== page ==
Updated: Apr 7
In Part 1 we briefly looked at the subject of The Harrowing (Latin: Descensus Christi ad Inferos, "the descent of Christ into Hell") of Hell in context disregarding the controversial Apostles Creed statement. The word Hell has consistently been misapplied/misinterpreted which concerns a lot of people when Hades is the more correct term. As the thinking goes at some point after Christ died on the cross (between the time of his Crucifixion and his Resurrection) He spiritually descended to "The Place of the Dead" not Hell as Hell has not been created yet, where he brought salvation to all of the righteous who had died since the beginning of the world. This is referred to in the Apostles' Creed and the Athanasian Creed (Quicumque vult), which state that Jesus Christ "descended into the underworld" (descendit ad inferos), although neither mention that he liberated the dead. His descent to the underworld is inferred to in the New Testament in 1 Peter 4:6, which states that the "good tidings were proclaimed to the dead", so we must ask who proclaimed them, Christ? The Catholic Catechism interprets Ephesians 4:9, as "Christ descended into the lower parts of the earth", also supporting this interpretation. These passages in the Christian Bible have given rise to many differing interpretations and opinions. It seems based on what I have heard that many theologians/Bible Scholars are not well educated in this aspect of scripture, although I do not know that for certain. Perhaps they have carefully read the bible scriptures and decided Christ did not descended into the Place of the dead.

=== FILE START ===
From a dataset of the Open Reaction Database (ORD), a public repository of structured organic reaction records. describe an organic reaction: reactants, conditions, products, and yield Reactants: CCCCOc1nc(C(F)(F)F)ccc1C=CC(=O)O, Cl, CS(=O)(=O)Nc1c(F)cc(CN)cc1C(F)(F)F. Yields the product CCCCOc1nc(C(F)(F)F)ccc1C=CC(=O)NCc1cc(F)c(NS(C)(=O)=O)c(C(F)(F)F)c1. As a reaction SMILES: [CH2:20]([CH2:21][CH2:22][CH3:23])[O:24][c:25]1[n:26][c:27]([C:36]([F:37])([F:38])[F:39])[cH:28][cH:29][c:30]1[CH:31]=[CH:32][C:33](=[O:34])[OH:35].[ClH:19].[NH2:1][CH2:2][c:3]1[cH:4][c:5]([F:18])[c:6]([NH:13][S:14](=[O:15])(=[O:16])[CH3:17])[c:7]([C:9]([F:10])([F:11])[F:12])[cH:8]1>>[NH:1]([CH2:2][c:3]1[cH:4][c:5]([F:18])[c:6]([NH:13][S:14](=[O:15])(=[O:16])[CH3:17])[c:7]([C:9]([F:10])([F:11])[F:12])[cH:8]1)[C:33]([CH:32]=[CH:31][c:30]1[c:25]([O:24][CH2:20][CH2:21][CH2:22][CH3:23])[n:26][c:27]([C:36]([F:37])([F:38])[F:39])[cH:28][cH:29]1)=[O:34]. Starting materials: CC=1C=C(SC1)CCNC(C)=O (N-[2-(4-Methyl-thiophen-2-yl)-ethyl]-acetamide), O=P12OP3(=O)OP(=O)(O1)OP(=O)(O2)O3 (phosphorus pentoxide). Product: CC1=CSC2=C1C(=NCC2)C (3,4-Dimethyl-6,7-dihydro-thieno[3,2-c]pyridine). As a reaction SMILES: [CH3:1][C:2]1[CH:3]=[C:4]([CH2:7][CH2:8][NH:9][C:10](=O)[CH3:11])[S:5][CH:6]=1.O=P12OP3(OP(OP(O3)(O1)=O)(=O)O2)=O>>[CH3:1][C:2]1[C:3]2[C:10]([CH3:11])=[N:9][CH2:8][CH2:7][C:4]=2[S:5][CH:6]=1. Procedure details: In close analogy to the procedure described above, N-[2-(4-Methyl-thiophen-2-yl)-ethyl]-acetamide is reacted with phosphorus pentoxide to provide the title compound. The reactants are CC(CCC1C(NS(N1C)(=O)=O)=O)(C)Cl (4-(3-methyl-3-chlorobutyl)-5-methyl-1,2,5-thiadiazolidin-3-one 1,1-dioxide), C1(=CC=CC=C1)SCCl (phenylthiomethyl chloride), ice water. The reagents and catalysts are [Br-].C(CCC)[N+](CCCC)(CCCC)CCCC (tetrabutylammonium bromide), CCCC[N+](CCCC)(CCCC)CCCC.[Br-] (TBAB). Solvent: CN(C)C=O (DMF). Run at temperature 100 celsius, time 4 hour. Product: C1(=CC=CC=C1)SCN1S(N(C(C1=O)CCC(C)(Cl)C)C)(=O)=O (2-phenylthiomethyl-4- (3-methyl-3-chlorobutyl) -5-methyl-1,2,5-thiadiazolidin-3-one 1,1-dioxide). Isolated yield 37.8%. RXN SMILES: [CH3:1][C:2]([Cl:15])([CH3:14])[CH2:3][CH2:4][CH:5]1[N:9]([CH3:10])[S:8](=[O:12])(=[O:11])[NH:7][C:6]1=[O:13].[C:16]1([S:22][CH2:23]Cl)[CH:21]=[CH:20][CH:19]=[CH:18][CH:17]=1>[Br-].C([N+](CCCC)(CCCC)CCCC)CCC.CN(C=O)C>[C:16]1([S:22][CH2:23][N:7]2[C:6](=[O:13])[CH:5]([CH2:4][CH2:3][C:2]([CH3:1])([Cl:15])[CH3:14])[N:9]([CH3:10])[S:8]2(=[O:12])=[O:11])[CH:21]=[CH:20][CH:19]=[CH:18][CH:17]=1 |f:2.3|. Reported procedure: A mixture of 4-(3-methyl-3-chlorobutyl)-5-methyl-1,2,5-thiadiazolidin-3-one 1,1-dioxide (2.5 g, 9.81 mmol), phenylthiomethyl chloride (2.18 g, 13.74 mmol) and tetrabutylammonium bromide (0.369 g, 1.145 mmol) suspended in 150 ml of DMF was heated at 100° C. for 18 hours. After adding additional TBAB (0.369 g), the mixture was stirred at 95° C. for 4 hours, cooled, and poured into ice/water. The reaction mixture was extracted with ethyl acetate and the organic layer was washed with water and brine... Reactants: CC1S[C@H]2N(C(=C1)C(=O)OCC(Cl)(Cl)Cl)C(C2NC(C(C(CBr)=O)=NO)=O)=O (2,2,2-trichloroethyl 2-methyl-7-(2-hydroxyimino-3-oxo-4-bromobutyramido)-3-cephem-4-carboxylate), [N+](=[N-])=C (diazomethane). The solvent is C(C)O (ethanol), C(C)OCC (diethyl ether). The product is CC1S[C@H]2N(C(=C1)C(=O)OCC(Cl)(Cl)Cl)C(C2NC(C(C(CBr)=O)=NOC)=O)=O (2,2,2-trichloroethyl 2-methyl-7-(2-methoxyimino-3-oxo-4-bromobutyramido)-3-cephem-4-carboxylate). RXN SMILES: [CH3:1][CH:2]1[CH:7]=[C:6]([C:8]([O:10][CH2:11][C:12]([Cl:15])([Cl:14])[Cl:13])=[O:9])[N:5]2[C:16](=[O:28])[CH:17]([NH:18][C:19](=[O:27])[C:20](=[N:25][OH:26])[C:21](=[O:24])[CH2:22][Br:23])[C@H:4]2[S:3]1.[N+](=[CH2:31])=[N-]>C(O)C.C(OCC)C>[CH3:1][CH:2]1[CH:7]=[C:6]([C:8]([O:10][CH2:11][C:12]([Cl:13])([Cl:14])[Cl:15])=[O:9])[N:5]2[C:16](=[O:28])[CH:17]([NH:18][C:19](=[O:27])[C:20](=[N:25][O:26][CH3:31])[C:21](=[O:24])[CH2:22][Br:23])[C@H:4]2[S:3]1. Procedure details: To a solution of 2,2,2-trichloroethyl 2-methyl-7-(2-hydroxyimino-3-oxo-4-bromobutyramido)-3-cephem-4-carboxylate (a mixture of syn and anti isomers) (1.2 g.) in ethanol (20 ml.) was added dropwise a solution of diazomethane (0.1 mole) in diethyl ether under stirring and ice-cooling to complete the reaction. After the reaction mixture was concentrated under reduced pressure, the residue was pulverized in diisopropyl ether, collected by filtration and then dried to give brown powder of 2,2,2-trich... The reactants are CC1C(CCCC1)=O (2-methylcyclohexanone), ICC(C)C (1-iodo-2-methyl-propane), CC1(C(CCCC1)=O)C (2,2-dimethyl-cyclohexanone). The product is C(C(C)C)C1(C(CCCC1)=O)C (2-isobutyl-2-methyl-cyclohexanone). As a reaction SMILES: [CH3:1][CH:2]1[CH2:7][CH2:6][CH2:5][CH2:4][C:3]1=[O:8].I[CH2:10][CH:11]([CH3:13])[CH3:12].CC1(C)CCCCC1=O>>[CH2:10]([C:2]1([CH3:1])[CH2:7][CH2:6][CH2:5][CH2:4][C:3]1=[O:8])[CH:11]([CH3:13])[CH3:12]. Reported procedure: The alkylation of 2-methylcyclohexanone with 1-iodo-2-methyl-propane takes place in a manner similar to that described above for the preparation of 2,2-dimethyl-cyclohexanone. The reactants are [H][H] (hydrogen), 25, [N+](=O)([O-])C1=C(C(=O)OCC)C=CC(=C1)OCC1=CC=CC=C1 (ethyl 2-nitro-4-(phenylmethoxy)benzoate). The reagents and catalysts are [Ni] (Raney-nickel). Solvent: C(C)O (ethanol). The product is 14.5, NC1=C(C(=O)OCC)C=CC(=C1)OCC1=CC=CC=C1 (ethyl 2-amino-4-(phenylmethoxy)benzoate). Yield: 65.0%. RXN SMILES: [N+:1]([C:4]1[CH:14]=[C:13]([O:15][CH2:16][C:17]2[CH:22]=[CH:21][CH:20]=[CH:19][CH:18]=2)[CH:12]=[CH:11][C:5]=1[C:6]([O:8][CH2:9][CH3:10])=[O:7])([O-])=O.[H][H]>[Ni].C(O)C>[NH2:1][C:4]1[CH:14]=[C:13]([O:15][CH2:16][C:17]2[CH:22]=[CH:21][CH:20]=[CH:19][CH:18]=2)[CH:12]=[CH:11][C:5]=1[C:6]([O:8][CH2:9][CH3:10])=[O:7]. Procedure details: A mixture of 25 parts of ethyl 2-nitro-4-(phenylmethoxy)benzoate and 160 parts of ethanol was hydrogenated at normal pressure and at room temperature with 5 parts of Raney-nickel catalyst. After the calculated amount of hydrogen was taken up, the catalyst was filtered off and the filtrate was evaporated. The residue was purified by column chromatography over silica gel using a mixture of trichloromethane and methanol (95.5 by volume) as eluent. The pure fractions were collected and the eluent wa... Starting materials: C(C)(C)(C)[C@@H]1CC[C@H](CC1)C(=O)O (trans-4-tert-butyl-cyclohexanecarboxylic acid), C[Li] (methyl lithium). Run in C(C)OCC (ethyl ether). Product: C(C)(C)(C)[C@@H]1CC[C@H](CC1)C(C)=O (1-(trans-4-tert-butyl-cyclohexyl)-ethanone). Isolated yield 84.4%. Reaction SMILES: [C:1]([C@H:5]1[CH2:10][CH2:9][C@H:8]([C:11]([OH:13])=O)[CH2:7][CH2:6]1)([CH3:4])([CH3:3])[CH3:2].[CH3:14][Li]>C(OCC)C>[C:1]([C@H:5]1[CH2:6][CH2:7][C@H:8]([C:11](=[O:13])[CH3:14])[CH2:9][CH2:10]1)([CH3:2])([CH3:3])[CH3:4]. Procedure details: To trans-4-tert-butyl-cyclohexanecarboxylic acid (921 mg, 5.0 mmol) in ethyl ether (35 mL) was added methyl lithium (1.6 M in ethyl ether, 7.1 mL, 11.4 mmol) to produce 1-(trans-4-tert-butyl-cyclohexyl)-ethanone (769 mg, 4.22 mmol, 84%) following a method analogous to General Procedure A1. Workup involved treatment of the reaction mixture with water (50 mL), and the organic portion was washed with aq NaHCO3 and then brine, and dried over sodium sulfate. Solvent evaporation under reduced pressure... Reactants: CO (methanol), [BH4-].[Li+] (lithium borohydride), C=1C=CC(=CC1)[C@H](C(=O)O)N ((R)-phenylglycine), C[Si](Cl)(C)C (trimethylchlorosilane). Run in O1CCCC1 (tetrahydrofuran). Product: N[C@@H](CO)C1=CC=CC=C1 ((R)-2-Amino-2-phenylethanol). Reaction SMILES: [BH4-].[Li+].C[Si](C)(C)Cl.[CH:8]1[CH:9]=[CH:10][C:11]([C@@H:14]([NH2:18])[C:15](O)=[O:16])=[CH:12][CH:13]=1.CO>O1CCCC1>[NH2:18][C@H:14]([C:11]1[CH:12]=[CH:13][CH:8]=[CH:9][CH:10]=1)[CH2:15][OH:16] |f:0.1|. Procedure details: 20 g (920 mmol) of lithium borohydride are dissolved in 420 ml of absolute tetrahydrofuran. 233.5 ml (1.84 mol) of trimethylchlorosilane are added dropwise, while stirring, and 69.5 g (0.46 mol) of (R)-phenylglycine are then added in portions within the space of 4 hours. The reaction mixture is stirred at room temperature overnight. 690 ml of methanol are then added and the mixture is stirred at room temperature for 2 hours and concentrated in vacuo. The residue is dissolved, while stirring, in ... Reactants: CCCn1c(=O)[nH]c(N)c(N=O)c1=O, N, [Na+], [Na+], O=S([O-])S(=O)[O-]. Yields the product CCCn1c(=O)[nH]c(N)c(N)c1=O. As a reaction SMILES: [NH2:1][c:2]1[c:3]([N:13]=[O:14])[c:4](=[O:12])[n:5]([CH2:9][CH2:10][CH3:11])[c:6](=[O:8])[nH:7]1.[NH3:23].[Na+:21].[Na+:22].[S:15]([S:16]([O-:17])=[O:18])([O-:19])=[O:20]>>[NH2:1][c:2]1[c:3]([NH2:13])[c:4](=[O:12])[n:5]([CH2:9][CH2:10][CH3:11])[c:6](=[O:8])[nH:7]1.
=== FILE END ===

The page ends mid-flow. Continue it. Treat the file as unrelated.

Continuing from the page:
The differing of opinions is seen primarily in mainline denominations. This is not anything that can be resolved it seems but I believe we should consider it as a possibility and not ignore it. The objection of the word Hell is strictly a semantic one.